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Consider an ordered set of five points $\{p_1, p_2, \dots, p_5\}$ in linear general position in $\mathbb{CP}^3$ and another ordered set of five points $\{q_1, q_2, \dots, q_5\}$, also in linear general position in $\mathbb{CP}^3$. These two sets are of course projectively equivalent, but is there a unique projective transformation that will map $p_i$ to $q_i$?

I seem to have an argument for it by translating the problem to mapping ordered sets of 1-dimensional subspaces in $\mathbb{C}^4$. However, I wish to confirm the result, just in case I may be making some mistake.

Thank you.

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  • $\begingroup$ I think the correct word is "uniqueness"? $\endgroup$ – Nishant May 2 '15 at 14:22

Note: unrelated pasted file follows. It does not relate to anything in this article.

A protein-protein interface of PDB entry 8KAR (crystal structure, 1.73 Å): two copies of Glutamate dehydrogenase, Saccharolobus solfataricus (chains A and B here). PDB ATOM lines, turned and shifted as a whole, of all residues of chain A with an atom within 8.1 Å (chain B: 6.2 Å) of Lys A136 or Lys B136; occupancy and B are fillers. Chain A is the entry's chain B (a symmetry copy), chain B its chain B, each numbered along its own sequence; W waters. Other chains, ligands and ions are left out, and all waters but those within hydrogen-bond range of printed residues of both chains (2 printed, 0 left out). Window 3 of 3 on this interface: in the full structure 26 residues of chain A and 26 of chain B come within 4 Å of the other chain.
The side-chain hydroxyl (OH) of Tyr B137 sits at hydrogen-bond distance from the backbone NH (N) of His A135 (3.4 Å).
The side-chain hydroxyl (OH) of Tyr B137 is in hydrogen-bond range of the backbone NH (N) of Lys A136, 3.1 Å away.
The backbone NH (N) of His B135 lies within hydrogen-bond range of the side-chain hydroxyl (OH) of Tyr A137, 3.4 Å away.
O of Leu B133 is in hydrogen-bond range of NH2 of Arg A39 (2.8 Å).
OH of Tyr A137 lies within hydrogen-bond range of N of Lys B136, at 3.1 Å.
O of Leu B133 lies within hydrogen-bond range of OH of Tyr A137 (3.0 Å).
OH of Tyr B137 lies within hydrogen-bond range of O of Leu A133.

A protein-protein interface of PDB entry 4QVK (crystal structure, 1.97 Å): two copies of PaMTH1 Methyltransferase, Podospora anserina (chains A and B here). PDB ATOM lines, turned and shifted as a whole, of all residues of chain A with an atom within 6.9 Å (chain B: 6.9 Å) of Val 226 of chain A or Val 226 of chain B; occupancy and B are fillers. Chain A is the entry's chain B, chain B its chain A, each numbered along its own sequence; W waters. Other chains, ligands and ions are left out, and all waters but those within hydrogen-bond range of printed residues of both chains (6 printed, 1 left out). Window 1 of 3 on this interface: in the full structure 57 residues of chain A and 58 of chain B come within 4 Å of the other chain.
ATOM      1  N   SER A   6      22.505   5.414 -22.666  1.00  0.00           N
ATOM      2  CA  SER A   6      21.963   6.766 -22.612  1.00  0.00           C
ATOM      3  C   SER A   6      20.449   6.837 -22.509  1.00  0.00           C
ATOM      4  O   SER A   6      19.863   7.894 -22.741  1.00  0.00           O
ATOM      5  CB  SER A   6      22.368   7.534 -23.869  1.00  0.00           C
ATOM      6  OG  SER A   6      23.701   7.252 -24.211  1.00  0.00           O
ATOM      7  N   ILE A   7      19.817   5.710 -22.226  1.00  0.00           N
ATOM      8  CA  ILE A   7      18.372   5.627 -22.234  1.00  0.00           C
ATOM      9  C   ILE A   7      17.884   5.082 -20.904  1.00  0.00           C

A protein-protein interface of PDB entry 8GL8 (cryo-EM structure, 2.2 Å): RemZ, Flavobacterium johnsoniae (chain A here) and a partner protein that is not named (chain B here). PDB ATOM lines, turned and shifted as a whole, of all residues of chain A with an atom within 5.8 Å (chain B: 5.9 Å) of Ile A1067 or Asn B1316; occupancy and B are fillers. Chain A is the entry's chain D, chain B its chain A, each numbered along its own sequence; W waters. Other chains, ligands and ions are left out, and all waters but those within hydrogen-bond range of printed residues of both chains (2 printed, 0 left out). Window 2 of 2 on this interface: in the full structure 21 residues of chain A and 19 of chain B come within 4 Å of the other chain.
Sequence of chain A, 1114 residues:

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Indeed there is a theorem which say:

Let $V,W$ be $(n+1)$-dimensional vector spaces further on let $P(V),P(W)$ be two $n$-dimensional projective spaces and assume that $$ A_1, \dots,A_{n+2} \in P(V) \quad \text{and} \quad B_1, \dots,B_{n+2} \in P(W) $$ are in general position. Then there exists a unique projective transformation $f \colon P(V) \to P(W)$ with $f(A_i) = B_i$ for $i = 1, \dots, n+2$.

So for $p_1, \dots, p_5 \in \mathbb{CP}^3$ and $q_1, \dots, q_5 \in \mathbb{CP}^3$ which are in general positions, resp. There exists a unique projective transformation $f \colon \mathbb{CP}^3 \to \mathbb{CP}^3$ such that $f(p_i) = q_i$ for $i= 1,\dots,5$.

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